© Daniel Miyares


As for how I execute my final images, I work in a variety of ways. I love drawing and painting with traditional media so I usually start there. Sometimes I’ll use gouache, watercolor, ink or acrylics to paint “parts and pieces” of my compositions and assemble them in the computer. I did this for SURF’S UP!. The backgrounds were painted separate from the other elements. I also have hand created textures and edges that I use to build illustrations. 

© Daniel Miyares
© Daniel Miyares

Other times I use brush and paints to make the art without the computer at all. My new book THAT NEIGHBOR KID (releasing Summer 2017 from Simon & Schuster) is painted that way. It’s just ink on paper- pretty straight forward and raw.

The idealist in me likes to think that each story deserves to be treated in its own unique way. The story should determine the process, but truthfully sometimes I think I discover story ideas based on the process I use.  

© Daniel Miyares
© Daniel Miyares


What advice would you give to aspiring authors and illustrators?

I’m a big proponent of the, “If you build it, they will come.” approach. Breaking into a new field seems to have a lot to do with connections and opportunity, but I would say first you need to have the craft and content that will allow you to take advantage of opportunities. So focus on your craft to start with and make the work you’d like to be doing professionally.

© Daniel Miyares


Also we live in such a connected age. It’s really amazing how you can track down and connect with just about anyone. Don’t hesitate to email the professionals who are doing work you appreciate. More often than not I’ve found that people are happy to answer questions or share their process.

What is something most people don't know about you?

That I grew up in the South Carolina but I don’t have an accent except when I say words like July, insurance, and pecan.



Where can people find you online? 

Go to my website: danielmiyares.com or on Instagram: @danielmiyaresdoodles and twitter: @danielmiyares


Daniel Miyares is an author and illustrator of stories for children. He has illustrated books such as Surf’s Up (written by Newbery Medal winner Kwame Alexander), Bambino and Mr. Twain and Waking Up is Hard to Do. Pardon Me! was his first adventure as an author/illustrator, followed by Float and Bring Me A Rock!. He earned a BFA in illustration from Ringling College of Art and Design in 2002 and has since worked for Hallmark Cards, Inc. Daniel currently lives in Lenexa, KS with his lovely wife and their two young children.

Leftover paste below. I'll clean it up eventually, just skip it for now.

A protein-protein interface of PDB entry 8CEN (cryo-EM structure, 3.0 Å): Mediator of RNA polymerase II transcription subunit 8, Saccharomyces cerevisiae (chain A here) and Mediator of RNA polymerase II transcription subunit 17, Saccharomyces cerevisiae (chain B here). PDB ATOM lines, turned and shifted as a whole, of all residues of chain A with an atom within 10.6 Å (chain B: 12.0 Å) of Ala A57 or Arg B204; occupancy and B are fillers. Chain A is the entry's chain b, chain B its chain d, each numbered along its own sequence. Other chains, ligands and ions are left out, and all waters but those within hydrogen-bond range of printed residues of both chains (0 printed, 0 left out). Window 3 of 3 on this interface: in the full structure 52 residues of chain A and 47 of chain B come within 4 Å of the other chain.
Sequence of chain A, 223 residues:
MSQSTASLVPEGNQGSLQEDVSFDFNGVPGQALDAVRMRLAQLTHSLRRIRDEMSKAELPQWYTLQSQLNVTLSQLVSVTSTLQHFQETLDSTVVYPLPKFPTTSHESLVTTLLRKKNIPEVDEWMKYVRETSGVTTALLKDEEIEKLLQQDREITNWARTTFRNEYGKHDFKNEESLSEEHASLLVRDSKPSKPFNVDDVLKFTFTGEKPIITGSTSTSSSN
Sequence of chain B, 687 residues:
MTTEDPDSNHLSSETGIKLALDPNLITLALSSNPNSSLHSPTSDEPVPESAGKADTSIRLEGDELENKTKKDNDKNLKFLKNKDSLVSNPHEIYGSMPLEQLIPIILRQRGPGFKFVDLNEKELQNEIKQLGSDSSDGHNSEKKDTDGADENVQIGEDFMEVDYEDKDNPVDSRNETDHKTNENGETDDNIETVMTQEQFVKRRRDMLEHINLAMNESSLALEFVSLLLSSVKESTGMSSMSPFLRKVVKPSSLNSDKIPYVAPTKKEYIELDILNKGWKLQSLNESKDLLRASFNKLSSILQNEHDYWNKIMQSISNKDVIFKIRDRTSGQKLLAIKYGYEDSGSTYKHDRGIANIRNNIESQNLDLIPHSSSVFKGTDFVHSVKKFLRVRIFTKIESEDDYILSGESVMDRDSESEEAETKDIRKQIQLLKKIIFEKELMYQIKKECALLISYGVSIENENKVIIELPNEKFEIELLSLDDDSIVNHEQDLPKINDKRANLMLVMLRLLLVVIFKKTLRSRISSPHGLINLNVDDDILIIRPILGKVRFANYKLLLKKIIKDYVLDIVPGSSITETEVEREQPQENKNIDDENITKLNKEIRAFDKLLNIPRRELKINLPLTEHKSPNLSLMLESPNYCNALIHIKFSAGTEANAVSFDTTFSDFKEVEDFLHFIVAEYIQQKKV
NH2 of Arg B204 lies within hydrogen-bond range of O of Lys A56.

12 comments:

  1. Thanks for a great blog post! I loved learning about Daniel Miyares and his illustration process.

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  2. I love frogs--they hang on my walls of my bathroom, bedroom and office. I'd frame your illustrations and proudly display them they are so brilliant. I love the motion I see in your work.

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  3. Love these illustrations! Thanks for telling us about the process.

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  4. Love your illustrations and can't wait to read Surf's Up!

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  5. Such beautiful work! I look forward to finding more of your books at the library and bookstores!

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  6. Loved getting a peek into your process and reading all the KC references (go Royals!). Looking forward to picking this one up.

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  7. Susanne WhitehouseAugust 5, 2016 at 11:38 PM

    Your illustrations are so full of life! My favorite by far is the boy playing in the puddle. Beautiful!

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  8. The top image with the insects. . . yeah that one! Instant classic.

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  9. LOVE, LOVE, LOVE the illustrations for this book and learning about your process! Thank you.

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  10. Great illustrations! Love them!

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  11. LOVE, love, love your illustration style! I must get this book regardless! :-D

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  12. Love your style!Also it's nice to see that you do some illustrations the traditional way.